Less than three weeks after Sri Lankan President Maithripala Sirisena shocked the country by sacking his prime minister and suspending Parliament, his bid to consolidate power has hit a major speed bump: the country's Supreme Court.
Justices have overturned Sirisena's recent decree dissolving Parliament, and issued an order of their own, staying the president's attempt to replace sitting lawmakers through snap elections. Sirisena had wanted to push forward with snap elections in January, but court is putting that plan on hold for now while it considers the constitutional arguments against the move.
Tuesday's ruling met with celebrations from Sirisena's critics, who say the president violated Sri Lanka's constitution with his actions in recent weeks, beginning with the abrupt firing of Prime Minister Ranil Wickremesinghe late last month.
"The people have won their first victory," tweeted Wickremesinghe, who has refused to cede his position to the man Sirisena appointed to replace him, former strongman leader Mahinda Rajapaksa. "Let's go forward and re-establish the sovereignty of the people in our beloved country."
The court's decision marks the latest — but certainly not the last — chapter in a saga that opened with a bang on Oct. 26. That was when Sirisena ended his increasingly rocky political alliance with Wickremesinghe by ousting the minister and replacing him within hours with Rajapaksa. Then, amid protest from lawmakers, Sirisena proceeded to suspend Parliament, as well.
The following weeks did little to ease the chaos at Sri Lanka's highest levels of power. The president and his newly appointed prime minister alleged an assassination plot by Wickremesinghe's cabinet members, while elsewhere in the capital, Colombo, deadly clashes broke out between protesters and the security detail for one of those cabinet members.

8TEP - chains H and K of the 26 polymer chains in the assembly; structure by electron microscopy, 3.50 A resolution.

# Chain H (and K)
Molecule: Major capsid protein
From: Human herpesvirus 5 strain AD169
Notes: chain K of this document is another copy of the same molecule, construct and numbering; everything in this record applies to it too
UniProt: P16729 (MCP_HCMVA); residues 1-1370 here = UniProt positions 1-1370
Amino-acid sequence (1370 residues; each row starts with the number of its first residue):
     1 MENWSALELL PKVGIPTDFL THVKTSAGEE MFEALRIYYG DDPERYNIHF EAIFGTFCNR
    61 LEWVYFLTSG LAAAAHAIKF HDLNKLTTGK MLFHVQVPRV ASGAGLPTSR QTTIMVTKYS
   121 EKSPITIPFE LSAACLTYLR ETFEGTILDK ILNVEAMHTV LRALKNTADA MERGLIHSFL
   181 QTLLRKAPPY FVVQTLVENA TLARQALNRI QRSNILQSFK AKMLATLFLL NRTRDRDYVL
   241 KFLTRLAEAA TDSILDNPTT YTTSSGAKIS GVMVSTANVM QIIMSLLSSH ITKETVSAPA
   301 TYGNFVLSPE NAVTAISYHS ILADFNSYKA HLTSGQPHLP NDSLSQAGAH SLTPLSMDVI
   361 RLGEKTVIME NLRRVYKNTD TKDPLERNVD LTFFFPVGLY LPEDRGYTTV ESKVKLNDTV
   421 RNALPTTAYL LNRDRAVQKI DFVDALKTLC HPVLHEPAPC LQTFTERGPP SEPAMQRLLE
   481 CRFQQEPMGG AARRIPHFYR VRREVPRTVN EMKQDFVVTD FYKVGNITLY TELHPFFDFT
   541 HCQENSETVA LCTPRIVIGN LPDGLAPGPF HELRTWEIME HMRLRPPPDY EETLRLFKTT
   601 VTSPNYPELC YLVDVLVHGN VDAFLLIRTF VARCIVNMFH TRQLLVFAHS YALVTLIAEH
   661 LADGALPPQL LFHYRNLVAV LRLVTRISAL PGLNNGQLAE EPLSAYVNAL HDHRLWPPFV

And on Friday, after briefly flirting with the prospect of reconvening Parliament, the president reversed course again and said it would be dissolved entirely and replaced in a snap vote scheduled for January. He and Rajapaksa cast the decision as a bid to avoid bloodshed in an increasingly unstable political environment.
"As leaders, it is our responsibility and obligation to give the people the opportunity to voice their opinions on the future of [Sri Lanka]," said Rajapaksa, who has been dogged by allegations of war crimes and corruption connected to his decade in power. "A general election will truly establish the will of the people and make way for a stable country."
Now, that plan is on hold until the Supreme Court considers it further early next month — and lawmakers expect Parliament to reconvene Wednesday.
And they expect to call the parliamentary procedure Sirisena apparently wished to avoid when he suspended the body the first time: a vote to determine whether the president has the backing of a majority of lawmakers. Members of Wickremesinghe's party, the United National Party, have repeatedly asserted that Sirisena does not.
"It is difficult for me to remain silent in the face of severe violation of democratic principles," the speaker of Parliament, Karu Jayasuriya, said in a statement released last week. And he noted that he will not accept Sirisena's recent moves without the support of most lawmakers, adding: "I am compelled to accept the status that existed previously until such time that they and the new political alliance prove their majority in Parliament."
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